Hundreds killed Thursday in stampede at Hajj pilgrimage
Juliette Kayyem: There's a science to staying safe in large groups
Editor’s Note: Juliette Kayyem, a CNN national security analyst, is a professor at Harvard’s Kennedy School of Government, a former assistant secretary in the U.S. Department of Homeland Security and founder of Kayyem Solutions, a security consulting firm. She also is the host of the Security Mom podcast. The opinions expressed in this commentary are hers.
The stunning toll is even more outrageous when you consider that this latest disaster took place during a ritual known as “stoning the devil,” which is backed by centuries of tradition and practice but has a history that already includes plenty of tragedy. Indeed, literally thousands of pilgrims have died or been injured during the Hajj since the 1980s, despite the billions of dollars spent by the Saudi government on infrastructure improvements.
So why, after all these hundreds of years, do so many deaths continue to occur? And what can we learn about our own vulnerability and survival in crowds so we don’t end up a victim, whether we’re at a religious gathering, a concert or a nightclub?
Blame, initially, appears to reside with Saudi Arabia. The mecca pilgrimage generates millions of dollars for the country, yet after all these years large numbers of deaths still regularly occur, including at the same ritual that Thursday’s tragedy occurred.
Remember, this is a planned event, which occurs on a known date every single year. It isn’t like there are any surprises. That suggests that better crowd management and infrastructure could help avoid the kinds of scenes we saw in Mina. But Saudi officials must be willing to pursue changes and upgrades, including stronger communications capacity, training for personnel and information cards in hotels and other places where pilgrims stay.
Part of efforts at improvement should also include the country being willing to open itself up to a healthy debate, inquiry and some potentially harsh criticism, which could include the convening of a rigorous after-action program and instituting lessons learned.
But whatever the findings in Saudi Arabia – and it must be remembered it is still unclear what caused the stampede – there are certain universal precautions that apply to individuals, whatever the type of gathering, and wherever you live.
Put simply, we should all aim to take charge of our own personal safety when dealing with crowds. And, as I’ve learned from years spent working in disaster response, as well as conversations with specialists such as Paul Wertheimer, a leading expert on crowd management and safety, there’s a science to staying safe in large groups.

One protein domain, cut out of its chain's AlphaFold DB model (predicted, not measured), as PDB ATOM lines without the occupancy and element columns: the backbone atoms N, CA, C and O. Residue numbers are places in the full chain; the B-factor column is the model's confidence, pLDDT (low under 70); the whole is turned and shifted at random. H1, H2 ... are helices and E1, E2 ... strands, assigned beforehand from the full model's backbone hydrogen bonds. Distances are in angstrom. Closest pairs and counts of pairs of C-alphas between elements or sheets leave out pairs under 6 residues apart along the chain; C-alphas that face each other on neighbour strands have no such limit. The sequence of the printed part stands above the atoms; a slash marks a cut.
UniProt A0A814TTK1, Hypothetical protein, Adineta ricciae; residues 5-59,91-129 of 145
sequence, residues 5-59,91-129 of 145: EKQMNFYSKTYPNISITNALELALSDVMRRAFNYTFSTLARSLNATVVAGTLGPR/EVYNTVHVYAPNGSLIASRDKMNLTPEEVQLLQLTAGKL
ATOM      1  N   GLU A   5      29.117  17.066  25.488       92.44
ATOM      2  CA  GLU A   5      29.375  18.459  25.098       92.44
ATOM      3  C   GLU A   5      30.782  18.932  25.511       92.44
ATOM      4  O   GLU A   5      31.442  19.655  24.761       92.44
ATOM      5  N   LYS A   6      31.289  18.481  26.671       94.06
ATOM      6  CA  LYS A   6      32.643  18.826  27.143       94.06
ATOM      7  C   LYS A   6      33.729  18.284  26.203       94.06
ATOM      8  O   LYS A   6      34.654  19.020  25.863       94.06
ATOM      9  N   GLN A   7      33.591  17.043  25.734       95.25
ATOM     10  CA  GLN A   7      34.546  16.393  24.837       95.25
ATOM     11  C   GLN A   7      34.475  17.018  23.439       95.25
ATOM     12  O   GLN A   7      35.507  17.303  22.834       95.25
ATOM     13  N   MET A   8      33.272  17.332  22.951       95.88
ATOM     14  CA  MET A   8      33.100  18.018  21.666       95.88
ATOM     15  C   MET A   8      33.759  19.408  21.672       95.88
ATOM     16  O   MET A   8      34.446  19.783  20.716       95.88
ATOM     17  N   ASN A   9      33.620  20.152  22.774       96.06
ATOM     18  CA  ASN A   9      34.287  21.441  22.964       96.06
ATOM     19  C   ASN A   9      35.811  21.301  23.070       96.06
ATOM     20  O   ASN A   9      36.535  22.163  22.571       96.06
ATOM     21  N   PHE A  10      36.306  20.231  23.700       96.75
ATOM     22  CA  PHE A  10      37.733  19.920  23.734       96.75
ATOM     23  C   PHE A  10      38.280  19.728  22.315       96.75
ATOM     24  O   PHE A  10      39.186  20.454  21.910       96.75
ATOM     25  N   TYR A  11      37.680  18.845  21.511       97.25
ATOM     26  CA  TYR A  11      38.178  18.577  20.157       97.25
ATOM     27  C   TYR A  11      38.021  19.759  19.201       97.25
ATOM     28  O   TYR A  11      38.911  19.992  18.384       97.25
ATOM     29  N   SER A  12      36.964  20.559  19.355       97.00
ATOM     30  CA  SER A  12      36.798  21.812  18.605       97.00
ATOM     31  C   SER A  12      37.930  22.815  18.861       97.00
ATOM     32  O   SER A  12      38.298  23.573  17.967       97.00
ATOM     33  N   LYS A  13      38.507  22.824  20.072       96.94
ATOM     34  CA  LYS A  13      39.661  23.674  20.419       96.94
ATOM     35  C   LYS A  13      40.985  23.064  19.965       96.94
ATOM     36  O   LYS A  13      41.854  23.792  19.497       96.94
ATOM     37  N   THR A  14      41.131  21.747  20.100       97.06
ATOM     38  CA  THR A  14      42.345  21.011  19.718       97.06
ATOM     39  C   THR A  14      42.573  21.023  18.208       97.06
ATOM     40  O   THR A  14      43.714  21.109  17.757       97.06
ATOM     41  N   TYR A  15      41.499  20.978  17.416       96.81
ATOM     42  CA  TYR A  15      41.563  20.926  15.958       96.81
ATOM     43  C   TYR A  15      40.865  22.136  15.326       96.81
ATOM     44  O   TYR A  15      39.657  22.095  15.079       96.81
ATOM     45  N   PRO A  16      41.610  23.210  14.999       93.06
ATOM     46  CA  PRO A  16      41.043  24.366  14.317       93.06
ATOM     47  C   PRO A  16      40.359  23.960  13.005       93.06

Above all, be prepared. Hydrate. Wear appropriate shoes. Make sure you apply sunscreen if you’re going to be outdoors. These small steps may seem minor, but when you need to move fast, a blister or sunburn can slow you down and even become critically dangerous.
Along with preparation comes some situational awareness. When you arrive at your event, take a look around for exits and the routes that make the most sense for you. Are stairs an issue for your toddler and her stroller? Does your spouse have trouble with poorly lit hallways? Remember that you may not be able to take advantage of the main exit if things start to get bad. Take these things into account before disaster strikes.
Next, keep tabs on your personal space and how you’ll have to adjust to maintain it in a crush. If you feel the crowd getting too dense for comfort, get out before it gets worse. The most common danger is suffocation from too little air space, rather than trampling. If it’s not possible to get out immediately, try to conserve your energy (don’t shout or shove!) while following some of these key tips:
Don’t let your arms get pinned to the side. Keep firm, well-spread footing (that’s where good shoes come into play again) and keep your arms close to your chest. Don’t resist the force of the crowd. Similar to a rip tide, the rush of the crowd will be stronger than your chance of withstanding it, so try to go with the flow as you look for openings (moments of stillness) to weave in and out of the surge in a diagonal, stop-and-go motion.
Finally, the most important thing you need to do while you’re trying to get out of the crowd is avoid falling and keep those around you from falling as well. Help the people surrounding you, knowing that if someone near you goes down, your chances of escaping are greatly diminished. The fact is that in so many crises, your own individual chances of survival rise and fall with the people around you.
Tragedies like those that occurred in Saudi Arabia aren’t inevitable. We seem to have become too used to deaths at religious events like the Hajj event, dismissing them as somehow part of the pilgrimage. They are not. Death does not need to be destiny.